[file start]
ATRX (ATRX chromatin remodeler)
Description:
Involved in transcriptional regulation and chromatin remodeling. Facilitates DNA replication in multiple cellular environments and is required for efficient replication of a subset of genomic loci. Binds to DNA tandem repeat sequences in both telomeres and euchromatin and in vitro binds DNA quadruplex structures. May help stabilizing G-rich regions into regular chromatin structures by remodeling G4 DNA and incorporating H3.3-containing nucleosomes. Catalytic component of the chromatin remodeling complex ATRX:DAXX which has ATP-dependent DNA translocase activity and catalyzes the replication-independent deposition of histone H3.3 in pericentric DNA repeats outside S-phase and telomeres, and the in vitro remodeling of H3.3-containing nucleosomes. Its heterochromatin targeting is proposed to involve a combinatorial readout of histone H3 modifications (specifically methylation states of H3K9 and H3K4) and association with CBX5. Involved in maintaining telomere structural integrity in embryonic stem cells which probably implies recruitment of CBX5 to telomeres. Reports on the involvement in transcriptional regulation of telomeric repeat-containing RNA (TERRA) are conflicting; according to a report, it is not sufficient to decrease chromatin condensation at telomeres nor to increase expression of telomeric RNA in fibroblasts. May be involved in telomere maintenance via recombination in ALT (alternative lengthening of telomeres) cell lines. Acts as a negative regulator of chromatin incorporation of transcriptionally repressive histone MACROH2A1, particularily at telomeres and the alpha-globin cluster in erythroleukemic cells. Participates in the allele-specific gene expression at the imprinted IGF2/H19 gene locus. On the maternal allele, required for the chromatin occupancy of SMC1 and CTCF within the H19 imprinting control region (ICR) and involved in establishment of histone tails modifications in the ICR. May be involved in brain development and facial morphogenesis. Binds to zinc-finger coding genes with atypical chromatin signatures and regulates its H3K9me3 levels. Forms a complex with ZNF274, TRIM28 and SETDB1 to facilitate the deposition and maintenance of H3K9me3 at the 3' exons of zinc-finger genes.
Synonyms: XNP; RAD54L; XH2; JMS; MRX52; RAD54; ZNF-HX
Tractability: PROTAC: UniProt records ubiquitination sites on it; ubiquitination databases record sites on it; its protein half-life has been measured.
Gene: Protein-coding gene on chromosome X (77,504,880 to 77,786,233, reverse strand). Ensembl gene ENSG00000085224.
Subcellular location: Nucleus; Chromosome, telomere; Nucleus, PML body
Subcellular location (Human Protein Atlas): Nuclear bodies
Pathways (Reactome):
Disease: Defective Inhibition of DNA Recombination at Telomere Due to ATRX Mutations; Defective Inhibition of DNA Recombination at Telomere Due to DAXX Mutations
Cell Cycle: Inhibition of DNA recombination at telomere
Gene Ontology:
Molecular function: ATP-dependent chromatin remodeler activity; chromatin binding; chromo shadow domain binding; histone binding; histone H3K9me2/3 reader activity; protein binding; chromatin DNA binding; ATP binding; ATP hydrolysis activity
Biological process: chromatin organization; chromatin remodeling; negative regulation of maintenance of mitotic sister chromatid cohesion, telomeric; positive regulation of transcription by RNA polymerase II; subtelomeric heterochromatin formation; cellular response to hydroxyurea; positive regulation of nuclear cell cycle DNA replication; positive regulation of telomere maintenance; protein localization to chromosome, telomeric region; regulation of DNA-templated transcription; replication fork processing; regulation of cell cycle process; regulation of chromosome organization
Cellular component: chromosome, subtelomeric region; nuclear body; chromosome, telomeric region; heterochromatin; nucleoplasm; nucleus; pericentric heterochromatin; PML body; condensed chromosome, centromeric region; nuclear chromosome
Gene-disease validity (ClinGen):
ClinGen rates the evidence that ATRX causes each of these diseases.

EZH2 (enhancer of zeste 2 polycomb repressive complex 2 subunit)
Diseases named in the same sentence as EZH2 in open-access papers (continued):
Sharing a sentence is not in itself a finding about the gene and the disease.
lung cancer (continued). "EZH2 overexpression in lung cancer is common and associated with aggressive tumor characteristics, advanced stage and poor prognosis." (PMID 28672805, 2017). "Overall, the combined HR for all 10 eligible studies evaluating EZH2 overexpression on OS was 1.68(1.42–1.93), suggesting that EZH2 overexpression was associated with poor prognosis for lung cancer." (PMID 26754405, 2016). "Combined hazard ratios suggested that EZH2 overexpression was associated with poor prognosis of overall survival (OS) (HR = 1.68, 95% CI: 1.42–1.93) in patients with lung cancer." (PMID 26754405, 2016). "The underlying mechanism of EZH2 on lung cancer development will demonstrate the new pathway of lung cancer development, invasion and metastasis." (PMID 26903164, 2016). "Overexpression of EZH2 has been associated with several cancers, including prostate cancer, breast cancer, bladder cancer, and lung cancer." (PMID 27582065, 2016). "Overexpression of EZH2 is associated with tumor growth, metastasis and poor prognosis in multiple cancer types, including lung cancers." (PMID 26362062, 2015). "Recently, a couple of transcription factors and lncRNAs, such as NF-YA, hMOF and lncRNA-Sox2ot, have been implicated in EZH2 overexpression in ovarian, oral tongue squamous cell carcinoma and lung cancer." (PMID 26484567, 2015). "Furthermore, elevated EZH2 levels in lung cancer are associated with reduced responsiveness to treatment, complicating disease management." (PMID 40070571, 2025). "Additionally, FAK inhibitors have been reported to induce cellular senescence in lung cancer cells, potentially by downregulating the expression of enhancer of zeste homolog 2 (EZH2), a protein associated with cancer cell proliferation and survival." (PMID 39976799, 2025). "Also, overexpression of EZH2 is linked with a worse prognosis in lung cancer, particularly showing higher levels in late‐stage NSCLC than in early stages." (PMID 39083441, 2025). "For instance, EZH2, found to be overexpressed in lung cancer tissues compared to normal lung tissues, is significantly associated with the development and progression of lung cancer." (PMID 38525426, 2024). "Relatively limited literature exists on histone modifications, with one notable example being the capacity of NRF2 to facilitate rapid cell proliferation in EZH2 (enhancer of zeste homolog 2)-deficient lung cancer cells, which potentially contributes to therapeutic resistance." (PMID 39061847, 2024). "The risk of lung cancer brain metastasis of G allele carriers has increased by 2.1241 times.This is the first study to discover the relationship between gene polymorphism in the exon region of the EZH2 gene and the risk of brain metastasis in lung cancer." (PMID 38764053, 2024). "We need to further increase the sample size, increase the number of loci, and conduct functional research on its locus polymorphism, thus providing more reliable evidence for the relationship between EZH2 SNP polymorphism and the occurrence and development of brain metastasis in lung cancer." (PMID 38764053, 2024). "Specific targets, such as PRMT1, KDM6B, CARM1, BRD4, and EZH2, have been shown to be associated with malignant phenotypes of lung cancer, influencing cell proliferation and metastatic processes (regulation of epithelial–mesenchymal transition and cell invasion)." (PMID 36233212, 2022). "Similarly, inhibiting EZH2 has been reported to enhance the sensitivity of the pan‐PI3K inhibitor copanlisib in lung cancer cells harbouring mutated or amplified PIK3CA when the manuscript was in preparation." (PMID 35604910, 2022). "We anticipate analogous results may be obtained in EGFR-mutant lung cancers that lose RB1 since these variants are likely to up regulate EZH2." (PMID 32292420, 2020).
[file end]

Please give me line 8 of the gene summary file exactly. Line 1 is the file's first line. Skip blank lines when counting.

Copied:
Subcellular location (Human Protein Atlas): Nuclear bodies